I've been asked if the Mosaic covenant "is structurally continuous with the Covenant of Grace or a republication of the Covenant of Works?"
1. The Gen 2 doesn’t explicitly label God’s relationship with Adam in covenantal terms. However, Gen 2 contains some basic, stereotypical features of a covenant, so I think there’s nothing wrong with that classification.
There are elements of threat and promise, life and death, in that arrangement. And those elements are contingent on obedience or disobedience to the terms of the prohibition.
What’s important is the presence of the concept, and not the presence of the term. And we’d expect, at this stage of sacred history, to have a simpler, more prototypical “covenant” that we find in later phases of sacred history.
2. Before we proceed further, it’s necessary to distinguish between unmerited favor and demerited favor.
3. In what sense, if at all, does Gen 2 describe a covenant of works? The obvious element would be the conditionality of that arrangement.
However, that’s insufficient. For there are elements of conditionality to the new covenant as well. Faith and repentance are conditions of conversion and forgiveness. Moreover, faith and obedience are standing requirements for the Christian.
4. So what’s the differential factor, if any?
i) The covenant of works in Gen 2 involves the continuation (and possibly confirmation) of a preexisting status, whereas subsequent covenants involve the initiation of a new status.
ii) The covenant of works reflects the unmerited favor of God. The gift of life was a gratuitous favor. And the offer of eternal life (signified by the tree of life) was a gratuitous favor. In the nature of the case, Adam could do nothing to deserve the gift of life, for he wouldn’t even exist apart from God’s unilateral gift of life. And since he owed everything to God, he could do nothing to properly earn a divine reward.
However, the covenant of works isn’t gracious in the redemptive sense, for Adam was not a sinner at the time.
Covenants like the Abrahamic covenant and the new covenant go beyond unmerited favor to demerited favor. The sinner deserves punishment, not mercy.
In dealing with Adam and his hypothetically unfallen posterity, it’s a simple case of promise and reward. God makes a promise, if Adam complies, he receives (without earning) the reward.
But when dealing with sinners, atonement must be made for sin. In the nature of the case, a sinner has disqualified himself from atoning for his own sin.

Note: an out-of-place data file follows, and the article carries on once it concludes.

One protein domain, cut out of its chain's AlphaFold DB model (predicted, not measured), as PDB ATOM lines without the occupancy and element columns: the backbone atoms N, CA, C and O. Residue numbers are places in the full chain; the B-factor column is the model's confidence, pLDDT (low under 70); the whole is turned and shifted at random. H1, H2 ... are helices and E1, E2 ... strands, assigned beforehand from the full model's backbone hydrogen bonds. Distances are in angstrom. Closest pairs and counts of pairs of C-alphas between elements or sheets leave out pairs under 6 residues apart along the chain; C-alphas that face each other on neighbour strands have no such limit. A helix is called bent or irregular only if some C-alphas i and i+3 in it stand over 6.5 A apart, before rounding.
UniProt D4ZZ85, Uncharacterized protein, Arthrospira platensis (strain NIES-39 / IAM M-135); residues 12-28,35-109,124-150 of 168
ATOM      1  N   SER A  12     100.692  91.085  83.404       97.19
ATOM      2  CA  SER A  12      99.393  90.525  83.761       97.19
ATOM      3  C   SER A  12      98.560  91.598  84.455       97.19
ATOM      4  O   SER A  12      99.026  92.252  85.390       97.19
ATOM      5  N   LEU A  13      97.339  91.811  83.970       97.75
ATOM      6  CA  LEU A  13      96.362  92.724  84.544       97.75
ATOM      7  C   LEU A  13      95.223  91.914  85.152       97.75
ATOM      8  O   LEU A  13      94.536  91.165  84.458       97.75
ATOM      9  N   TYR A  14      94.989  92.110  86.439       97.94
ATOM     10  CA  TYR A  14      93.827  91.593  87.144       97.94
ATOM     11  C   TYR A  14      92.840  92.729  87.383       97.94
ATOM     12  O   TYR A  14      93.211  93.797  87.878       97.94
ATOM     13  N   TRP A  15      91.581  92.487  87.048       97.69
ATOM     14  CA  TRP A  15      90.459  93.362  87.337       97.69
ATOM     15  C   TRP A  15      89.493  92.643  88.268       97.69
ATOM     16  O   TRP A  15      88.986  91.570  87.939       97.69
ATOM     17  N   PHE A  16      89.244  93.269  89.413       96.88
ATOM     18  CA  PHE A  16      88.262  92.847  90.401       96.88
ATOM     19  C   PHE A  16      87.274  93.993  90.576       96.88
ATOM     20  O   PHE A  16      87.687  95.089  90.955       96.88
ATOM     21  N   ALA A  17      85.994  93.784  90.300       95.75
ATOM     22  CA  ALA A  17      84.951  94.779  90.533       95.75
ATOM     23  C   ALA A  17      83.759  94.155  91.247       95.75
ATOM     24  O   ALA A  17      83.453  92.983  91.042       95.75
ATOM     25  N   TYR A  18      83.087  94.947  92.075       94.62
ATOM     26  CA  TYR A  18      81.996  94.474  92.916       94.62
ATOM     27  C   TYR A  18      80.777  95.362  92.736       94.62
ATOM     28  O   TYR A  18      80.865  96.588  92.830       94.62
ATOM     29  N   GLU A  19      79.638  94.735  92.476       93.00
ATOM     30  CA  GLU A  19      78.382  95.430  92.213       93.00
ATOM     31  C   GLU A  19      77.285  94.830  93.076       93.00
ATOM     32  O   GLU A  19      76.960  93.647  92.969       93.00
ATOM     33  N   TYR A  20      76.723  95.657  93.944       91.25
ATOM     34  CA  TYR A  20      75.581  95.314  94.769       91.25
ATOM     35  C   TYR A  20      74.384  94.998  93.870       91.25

iii) This also introduces another degree of discontinuity between the “covenant of works” and the new covenant. Even if God implicitly promised Adam eternal life (i.e. access to the tree of life), eternal life for an unfallen creature isn’t interchangeable with eternal life for a redeemed creature. They share in common the blessing of immortality.
However, the experience of a forgiven sinner is very different from the experience of a sinless creature. There’s a resonance to eternal life in Christian redemption that wouldn’t obtain in the case of unfallen Adam.
iv) This also raises the question of whether the Westminster Divines overinterpret Gen 2-3. Do life and death in Gen 2-3 signify salvation and damnation? Spiritual life and spiritual death? That clearly goes beyond the immediate terms of the text.
But in defense of the Westminster Divines, we can say the following:
a) Even in Gen 2-3, physical death is not only the only sanction for transgression. There is banishment from the garden. Although that bars them from the tree of life, it also represents a rupture in their fellowship with God.
b) The sanction meted out to the woman isn’t purely punitive. It also contains an enigmatic promise (3:15)–the significance of which will be progressively revealed in the subsequent unfolding of that seminal motif.
c) Gen 2-3 were never meant to be understood in isolation to the remainder of the Pentateuchal narrative. It’s part of a literary unit. Part of a larger story. Part of a promise and fulfillment arc. There’s a subtextual and intertextual significance to Gen 2-3 which only becomes clearer as the historical action proceeds. So there’s more to these terms and incidents than meets the eye at first glance.
v) Finally, while there are contingencies for both, even in that regard there’s a key difference between the “covenant of works” and the new covenant. For the promise of the new covenant includes a divine promise to keep his people from falling away. Although the new covenant is conditional, God’s grace will see to it that the conditions are met in the life of his elect.
By contrast, nothing prevented Adam from losing his preexisting status with God.
5. The Mosaic covenant doesn’t exemplify just one overriding principle. It serves a number of different functions:
i) It is, in part, a civil and criminal law code for a nation-state. In that particular respect, it isn’t specifically religious. In that particular respect, it has a manward rather than Godward significance. Regulating human society. Man’s obligations to his fellow man.
Of course, even that is grounded in the man’s divinely created constitution.
ii) Its conditionality is evident in the fact that material blessings are indexed to obedience, while material curses are indexed to disobedience. The land-promises are contingent on obedience. In that particular respect it’s a covenant of works. Something you kept through obedience– something you lost through disobedience.
iii) The sacrificial system makes provision for the forgiveness of observant Israelites. That is not a covenant of works. That’s a redemptive covenant.
iv) The ceremonial laws have a Godward significance. They symbolize the sanctity of God over against the profanity of man. In so doing, they point to the need for atonement (iii).
v) Beyond external compliance, the Mosaic law ultimately required “circumcision of the heart” (Deut 30:6) to be in true fellowship with God.